AUSTIN, Texas — Texas House of Representatives Speaker Dade Phelan said he's open to resort-style casinos in Texas. He said he thinks voters would approve the expansion of gaming in the Lone Star State.
Casinos and sports betting companies are making another big push this year. They've done it before but had no luck. This time, lawmakers and lobbyists are hoping public opinion has changed enough to move the needle.
It was horse racing in the 1980s.
Then the lottery in the 1990s.
And now, supporters of expanding gambling in Texas are hoping to hit the jackpot in 2023.
“I want to see destination-style casinos that are high quality and that create jobs and that improve the lifestyle of those communities,” Phelan said.
University of Houston Political Science Professor Brandon Rottinghaus said there are two big differences this year than years prior: More states are legalizing gambling and a lot (more than 200) of gambling lobbyists registered in Texas this year.
“It’s pretty stunning that we’re seeing leaders in Texas leaning towards allowing for there to be legalized gambling. It’s something the state has fought against for a long time,” Rottinghaus said. “A lot of that is going to pay off over time because they’ve got the influence, they’ve got the information, they’ve got the expertise. Whether they’re believed or not or what they say is true or not is still up for debate."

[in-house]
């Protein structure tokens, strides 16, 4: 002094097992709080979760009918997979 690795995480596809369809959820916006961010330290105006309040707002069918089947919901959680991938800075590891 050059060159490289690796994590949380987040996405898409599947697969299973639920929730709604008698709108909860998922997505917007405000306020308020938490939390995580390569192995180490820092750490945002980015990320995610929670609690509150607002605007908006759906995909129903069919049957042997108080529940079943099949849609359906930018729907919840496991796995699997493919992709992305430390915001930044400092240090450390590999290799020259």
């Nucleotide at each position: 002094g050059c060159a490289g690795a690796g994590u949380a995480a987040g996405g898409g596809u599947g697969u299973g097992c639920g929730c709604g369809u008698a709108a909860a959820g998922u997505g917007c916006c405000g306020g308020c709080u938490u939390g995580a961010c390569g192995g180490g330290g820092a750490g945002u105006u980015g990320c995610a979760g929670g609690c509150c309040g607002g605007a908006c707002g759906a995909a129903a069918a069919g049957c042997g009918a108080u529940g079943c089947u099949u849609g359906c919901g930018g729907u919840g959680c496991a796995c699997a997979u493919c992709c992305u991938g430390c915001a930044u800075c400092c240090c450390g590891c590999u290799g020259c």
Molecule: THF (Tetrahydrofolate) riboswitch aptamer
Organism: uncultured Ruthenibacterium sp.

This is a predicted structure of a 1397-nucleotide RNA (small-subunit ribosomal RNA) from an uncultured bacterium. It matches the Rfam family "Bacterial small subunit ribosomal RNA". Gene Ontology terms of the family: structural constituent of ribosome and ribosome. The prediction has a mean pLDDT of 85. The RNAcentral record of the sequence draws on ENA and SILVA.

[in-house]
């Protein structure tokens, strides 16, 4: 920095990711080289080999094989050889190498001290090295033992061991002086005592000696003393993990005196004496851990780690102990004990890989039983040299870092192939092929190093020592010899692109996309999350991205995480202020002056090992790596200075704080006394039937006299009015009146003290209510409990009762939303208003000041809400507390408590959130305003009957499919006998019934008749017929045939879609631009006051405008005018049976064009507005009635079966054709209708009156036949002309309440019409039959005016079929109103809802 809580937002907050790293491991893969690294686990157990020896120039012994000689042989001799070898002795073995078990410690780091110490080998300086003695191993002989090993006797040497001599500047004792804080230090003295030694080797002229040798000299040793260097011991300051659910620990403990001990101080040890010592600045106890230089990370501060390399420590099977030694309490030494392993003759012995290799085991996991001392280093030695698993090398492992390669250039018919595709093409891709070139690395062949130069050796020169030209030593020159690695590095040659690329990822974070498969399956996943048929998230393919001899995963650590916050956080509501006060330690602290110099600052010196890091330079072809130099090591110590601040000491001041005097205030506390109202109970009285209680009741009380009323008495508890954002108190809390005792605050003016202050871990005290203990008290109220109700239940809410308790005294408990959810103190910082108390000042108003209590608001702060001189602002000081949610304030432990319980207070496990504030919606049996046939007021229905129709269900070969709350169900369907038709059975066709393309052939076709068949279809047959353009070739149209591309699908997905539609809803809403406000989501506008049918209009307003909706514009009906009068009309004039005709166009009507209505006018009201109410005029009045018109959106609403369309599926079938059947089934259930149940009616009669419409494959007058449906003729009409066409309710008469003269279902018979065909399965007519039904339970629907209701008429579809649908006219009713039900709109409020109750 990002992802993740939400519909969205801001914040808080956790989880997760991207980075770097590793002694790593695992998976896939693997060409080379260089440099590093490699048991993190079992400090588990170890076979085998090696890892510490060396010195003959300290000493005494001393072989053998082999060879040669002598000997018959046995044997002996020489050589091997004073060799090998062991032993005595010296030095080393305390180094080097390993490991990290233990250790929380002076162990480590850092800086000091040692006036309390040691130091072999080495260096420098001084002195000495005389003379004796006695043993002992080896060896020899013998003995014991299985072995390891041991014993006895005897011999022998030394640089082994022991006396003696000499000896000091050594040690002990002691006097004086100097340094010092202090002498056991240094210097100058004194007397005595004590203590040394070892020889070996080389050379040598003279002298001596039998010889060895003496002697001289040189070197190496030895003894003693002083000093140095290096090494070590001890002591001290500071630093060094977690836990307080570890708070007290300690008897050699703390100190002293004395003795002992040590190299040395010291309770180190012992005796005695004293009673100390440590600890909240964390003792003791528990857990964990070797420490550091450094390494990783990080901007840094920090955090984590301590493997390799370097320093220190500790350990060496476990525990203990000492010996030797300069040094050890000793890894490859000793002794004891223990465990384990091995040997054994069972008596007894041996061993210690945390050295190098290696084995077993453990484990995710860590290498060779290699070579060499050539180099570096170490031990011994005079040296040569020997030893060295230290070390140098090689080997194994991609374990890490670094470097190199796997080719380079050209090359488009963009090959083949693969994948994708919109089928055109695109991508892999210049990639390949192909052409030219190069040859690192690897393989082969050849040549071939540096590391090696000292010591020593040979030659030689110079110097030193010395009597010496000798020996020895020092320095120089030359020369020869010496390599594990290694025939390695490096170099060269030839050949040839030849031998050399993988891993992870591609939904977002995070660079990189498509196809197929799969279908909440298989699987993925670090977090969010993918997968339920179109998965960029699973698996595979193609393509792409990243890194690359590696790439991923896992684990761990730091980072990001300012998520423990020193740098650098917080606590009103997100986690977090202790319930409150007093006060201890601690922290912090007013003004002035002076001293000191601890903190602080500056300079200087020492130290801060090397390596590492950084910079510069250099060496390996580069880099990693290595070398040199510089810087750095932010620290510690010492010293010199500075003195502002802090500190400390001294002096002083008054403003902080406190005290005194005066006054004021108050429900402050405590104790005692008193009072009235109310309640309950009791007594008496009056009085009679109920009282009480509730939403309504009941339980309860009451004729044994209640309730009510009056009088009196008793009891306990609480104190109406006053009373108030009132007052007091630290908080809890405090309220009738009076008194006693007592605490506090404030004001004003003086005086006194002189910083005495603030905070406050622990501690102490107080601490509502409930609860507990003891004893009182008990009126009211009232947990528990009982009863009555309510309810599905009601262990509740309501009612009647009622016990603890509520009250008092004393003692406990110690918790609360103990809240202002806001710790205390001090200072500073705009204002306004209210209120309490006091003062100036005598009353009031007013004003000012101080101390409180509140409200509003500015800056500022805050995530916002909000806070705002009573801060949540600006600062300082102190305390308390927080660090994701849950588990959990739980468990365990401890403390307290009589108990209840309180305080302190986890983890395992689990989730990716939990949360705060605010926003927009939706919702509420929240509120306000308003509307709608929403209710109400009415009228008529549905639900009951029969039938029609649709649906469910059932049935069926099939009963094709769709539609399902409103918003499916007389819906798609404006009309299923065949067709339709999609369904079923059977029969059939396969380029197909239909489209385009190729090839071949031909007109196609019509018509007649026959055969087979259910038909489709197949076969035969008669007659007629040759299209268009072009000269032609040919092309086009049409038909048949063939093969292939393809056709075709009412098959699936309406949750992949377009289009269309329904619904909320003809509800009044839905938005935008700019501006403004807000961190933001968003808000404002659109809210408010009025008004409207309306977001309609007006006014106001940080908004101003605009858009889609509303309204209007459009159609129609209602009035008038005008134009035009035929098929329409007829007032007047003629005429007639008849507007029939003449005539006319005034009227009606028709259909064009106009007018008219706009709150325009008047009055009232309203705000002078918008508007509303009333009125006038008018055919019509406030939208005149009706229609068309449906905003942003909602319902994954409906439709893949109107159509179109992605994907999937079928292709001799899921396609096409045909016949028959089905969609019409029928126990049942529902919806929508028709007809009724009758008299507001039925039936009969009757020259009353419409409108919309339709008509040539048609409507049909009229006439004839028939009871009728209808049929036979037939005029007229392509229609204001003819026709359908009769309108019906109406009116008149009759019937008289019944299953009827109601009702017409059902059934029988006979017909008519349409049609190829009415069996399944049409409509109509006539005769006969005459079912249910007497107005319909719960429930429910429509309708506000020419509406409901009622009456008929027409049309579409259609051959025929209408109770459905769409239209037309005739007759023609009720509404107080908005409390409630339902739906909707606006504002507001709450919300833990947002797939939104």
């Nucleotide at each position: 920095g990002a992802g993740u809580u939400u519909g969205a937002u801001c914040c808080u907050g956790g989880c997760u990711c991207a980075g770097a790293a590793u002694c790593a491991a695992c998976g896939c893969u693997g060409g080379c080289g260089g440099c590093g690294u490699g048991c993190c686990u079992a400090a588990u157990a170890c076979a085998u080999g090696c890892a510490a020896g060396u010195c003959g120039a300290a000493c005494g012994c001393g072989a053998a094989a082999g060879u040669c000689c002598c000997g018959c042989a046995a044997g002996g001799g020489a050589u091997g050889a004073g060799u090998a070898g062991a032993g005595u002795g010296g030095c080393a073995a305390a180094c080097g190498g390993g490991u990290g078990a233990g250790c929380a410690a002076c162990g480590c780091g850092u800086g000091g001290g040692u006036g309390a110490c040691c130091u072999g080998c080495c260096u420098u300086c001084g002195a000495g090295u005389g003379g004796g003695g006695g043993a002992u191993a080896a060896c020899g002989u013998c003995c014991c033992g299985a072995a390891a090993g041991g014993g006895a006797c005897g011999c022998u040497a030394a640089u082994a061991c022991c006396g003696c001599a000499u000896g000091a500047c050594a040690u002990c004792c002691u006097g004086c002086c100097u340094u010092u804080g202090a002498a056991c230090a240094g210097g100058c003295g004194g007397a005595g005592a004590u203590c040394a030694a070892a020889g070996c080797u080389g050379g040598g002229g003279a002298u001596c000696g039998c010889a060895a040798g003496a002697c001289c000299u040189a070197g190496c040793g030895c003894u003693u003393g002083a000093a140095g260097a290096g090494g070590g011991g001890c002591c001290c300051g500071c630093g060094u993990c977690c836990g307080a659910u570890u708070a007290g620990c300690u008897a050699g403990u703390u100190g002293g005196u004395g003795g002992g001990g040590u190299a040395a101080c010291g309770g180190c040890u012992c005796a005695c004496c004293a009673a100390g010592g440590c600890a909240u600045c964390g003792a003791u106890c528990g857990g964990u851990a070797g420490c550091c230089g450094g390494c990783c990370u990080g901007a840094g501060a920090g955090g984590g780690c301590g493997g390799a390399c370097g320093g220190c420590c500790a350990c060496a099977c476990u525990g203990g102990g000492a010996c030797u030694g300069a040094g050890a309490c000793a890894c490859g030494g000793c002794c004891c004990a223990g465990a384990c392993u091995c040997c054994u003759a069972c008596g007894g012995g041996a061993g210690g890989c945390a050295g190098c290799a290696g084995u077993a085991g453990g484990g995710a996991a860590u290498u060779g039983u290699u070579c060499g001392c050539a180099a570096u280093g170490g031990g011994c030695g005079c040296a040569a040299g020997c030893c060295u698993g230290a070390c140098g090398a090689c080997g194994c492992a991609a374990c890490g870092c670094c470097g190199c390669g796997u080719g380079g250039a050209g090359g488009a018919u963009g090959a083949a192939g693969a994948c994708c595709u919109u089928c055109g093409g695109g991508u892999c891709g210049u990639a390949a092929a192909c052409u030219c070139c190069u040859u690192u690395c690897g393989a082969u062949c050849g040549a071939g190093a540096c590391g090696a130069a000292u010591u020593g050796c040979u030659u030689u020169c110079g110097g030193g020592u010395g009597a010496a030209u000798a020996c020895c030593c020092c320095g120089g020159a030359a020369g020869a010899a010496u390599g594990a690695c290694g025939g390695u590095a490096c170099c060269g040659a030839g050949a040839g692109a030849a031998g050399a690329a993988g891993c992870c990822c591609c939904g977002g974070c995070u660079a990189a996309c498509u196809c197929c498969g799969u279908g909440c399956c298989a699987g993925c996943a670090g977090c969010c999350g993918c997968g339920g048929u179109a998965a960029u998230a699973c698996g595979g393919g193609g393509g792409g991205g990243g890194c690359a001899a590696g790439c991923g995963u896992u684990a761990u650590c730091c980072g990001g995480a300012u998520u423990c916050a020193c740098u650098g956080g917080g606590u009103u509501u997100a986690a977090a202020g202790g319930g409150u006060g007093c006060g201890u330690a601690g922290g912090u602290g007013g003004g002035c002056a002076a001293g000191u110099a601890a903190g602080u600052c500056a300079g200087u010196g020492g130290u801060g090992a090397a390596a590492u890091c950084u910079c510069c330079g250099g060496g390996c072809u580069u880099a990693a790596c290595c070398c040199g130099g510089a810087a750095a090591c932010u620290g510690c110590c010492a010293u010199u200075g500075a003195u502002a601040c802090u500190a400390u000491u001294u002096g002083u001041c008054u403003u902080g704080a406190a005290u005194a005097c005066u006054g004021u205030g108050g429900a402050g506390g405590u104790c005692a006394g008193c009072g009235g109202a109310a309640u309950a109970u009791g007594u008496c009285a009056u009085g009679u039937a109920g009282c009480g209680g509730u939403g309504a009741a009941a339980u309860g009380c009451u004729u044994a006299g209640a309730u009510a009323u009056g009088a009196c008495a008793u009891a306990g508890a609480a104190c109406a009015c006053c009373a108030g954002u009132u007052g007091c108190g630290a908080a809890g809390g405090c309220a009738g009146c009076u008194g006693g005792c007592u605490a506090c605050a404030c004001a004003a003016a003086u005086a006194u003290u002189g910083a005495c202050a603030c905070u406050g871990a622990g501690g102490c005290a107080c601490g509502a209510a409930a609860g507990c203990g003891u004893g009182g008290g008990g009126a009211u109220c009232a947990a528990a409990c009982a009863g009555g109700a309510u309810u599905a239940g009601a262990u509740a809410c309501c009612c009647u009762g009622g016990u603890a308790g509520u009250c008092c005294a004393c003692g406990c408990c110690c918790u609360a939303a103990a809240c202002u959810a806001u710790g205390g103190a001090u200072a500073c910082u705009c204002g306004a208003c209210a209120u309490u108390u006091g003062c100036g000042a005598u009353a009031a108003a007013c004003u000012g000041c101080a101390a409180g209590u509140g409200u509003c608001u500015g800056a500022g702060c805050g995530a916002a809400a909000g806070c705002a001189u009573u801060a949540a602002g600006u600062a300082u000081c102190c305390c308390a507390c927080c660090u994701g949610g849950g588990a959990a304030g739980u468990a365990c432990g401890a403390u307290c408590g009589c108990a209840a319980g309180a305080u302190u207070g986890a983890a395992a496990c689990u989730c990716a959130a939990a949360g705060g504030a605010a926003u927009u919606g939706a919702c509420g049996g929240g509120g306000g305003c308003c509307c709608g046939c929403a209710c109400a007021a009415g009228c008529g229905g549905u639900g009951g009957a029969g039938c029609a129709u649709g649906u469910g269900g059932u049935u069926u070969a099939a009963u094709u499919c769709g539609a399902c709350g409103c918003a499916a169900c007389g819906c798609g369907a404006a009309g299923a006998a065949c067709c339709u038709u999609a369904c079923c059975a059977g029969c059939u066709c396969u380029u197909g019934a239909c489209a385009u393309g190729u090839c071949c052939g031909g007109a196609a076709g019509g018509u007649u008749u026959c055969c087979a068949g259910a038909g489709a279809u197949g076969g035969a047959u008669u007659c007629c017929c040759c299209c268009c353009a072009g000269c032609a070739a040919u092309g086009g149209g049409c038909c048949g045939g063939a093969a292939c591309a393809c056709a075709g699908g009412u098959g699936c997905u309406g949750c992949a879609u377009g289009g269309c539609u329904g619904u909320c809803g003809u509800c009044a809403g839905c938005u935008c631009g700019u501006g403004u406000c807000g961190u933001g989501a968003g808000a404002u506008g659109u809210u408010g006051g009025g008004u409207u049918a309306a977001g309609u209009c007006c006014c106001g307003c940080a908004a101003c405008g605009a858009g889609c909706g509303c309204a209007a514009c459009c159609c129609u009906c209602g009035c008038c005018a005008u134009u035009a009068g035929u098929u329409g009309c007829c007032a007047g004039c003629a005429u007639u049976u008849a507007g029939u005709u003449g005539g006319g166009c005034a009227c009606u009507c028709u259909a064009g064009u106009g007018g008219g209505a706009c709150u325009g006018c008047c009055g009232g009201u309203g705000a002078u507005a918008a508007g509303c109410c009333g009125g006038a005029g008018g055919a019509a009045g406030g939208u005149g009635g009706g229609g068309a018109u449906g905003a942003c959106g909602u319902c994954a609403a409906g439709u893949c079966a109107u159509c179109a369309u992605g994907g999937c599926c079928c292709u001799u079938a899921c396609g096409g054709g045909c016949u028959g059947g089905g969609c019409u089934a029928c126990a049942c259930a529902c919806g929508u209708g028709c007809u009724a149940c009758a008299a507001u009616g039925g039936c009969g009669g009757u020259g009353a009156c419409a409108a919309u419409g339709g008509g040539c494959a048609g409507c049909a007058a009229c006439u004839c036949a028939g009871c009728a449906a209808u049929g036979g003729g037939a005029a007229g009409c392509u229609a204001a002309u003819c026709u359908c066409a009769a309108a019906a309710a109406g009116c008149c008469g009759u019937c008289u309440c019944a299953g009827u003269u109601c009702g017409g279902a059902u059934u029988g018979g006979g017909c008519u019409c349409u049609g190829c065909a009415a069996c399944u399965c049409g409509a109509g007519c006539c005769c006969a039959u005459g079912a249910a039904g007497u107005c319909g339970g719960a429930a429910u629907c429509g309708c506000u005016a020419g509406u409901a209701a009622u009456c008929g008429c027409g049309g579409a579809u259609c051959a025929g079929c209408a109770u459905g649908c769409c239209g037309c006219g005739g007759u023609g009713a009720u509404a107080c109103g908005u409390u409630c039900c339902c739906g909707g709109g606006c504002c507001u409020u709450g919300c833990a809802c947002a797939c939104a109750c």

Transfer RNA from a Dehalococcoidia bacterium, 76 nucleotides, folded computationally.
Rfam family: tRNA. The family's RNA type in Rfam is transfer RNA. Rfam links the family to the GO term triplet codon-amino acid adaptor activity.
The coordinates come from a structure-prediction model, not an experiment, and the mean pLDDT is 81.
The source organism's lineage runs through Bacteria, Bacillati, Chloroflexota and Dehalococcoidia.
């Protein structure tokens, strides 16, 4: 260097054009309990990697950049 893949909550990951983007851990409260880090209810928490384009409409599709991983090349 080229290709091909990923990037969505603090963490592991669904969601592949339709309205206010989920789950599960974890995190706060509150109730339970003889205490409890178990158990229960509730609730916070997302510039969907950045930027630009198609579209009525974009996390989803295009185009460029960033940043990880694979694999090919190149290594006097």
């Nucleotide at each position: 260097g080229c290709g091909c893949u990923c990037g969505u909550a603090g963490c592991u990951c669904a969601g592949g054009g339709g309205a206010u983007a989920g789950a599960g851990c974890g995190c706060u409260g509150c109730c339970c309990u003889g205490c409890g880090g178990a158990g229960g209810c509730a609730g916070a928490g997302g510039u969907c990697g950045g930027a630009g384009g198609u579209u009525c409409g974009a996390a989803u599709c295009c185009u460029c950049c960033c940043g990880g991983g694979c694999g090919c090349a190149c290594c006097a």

Supporters said Texans would spend big money that they're already gambling in other states while opponents said those revenue projections are overblown and the increase in crime and addiction isn't worth the tradeoff.
Democratic Sen. Carol Alvarado, of Houston, filed a bill proposing a constitutional amendment to legalize casino and sports betting. It would create the Texas Gaming Commission and allow four casino resorts in major Texas cities. Revenue from gambling would be put toward education and public safety.
"I am encouraged by Speaker Phelan's support for giving Texans a chance to approve destination-style casinos in our state. I'm looking forward to working with members in both chambers to pass SJR-17 through the Texas Legislature and onto the next November ballot" Alvarado said.
Gov. Greg Abbott said in October that he would look at the issue depending on the proposal. Many people think the biggest hurdle would be getting a bill through the Texas Senate, which is led by Lt. Gov. Dan Patrick.
“He seems like he’s lightened his stance on it a little bit, but it’s gonna take a lot more than just one session for him to move in that direction,” Rottinghaus said.
Any gambling expansion would require approval by two-thirds of lawmakers in both the House and Senate. Texas voters would have the final say in a constitutional amendment election.
KHOU 11 News reached out to the offices of Abbott and Patrick for reaction to Phelan’s comments but did not hear back.